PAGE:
Treatment and Prevention

5 mistakes when taking medication for type 2 diabetes

If you have type 2 diabetes, you are more likely to take sugar-reducing drugs to control it.

But if your blood glucose level is too high or too low or you have unpleasant side effects - from abdominal pain to weight gain or dizziness, you may be making one of 5 serious mistakes while taking medicine.

You do NOT drink metformin during meals

Metformin is widely used to lower blood sugar by reducing the amount of carbohydrates that the body gets from eating. But for many, it causes abdominal pain, indigestion, gas, diarrhea or constipation. If you take it with food, it will help reduce discomfort. It may be worth discussing with your health care provider about a dose reduction. By the way, the longer you take Metformin, the less you feel "side effects".

You overeat in trying to prevent hypoglycemia

According to the American Diabetes Association (ADA), sulfonylurea drugs often cause weight gain, and this is partly because people who use them can eat more food to avoid the unpleasant symptoms of low blood sugar. Talk to your doctor if you notice that you have begun to eat more, gain weight, or feel dizzy, weak, or hungry between meals. Meglitinide drugs that increase insulin, such as nateglinide and repaglinide, are less likely to cause weight gain, according to ADA.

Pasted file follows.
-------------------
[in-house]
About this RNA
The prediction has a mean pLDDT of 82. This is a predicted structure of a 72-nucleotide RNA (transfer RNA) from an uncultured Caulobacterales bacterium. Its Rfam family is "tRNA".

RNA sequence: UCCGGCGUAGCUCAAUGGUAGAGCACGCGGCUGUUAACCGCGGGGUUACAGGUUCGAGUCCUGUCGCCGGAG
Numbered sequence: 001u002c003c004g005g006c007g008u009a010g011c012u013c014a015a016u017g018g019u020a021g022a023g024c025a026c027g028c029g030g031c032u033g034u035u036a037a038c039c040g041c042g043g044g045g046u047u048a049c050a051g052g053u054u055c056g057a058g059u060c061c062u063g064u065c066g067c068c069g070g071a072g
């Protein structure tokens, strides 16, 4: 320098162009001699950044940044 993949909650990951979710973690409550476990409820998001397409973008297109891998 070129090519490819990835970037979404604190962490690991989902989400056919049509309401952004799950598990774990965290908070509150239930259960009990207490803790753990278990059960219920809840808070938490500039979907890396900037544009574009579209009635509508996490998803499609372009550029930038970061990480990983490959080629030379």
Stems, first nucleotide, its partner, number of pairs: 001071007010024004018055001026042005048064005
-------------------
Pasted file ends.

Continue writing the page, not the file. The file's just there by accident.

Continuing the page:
You are missing or have completely refused to take prescribed medications.

More than 30% of people with type 2 diabetes take medicines recommended by their attending physician less often than necessary. Another 20% do not take them at all. Some fear side effects, others believe that if sugar has returned to normal, then no more medicines are needed. In fact, diabetes medications do not cure diabetes, they must be taken regularly. If you are worried about possible side effects, talk to your doctor about changing medications.

You do not tell your doctor that prescribed medications are too expensive for you.

Up to 30% of people with diabetes do not take medicine, simply because they cannot afford it. The good news is that some of the cheaper ones and not such new drugs can also help. Ask your doctor to prescribe a more budget option.

You take sulfonylureas and skip meals

Sulfonylurea drugs, such as glimepiride or glipizide, stimulate your pancreas to produce more insulin throughout the day, which helps control your diabetes. But if you skip meals, it can lead to a discordant or even dangerously low level of sugar. This effect of glibirid may be even stronger, but in principle this can lead to any sulfonylurea preparations. It is well worth learning the signs of hypoglycemia - nausea, dizziness, weakness, hunger, in order to stop the episode more quickly with a tablet of glucose, candy or a small portion of fruit juice.

 

Watch the video: Dr. Hallberg on Ketogenic Interventions to Reverse Type 2 Diabetes Ch 6 (January 2020).

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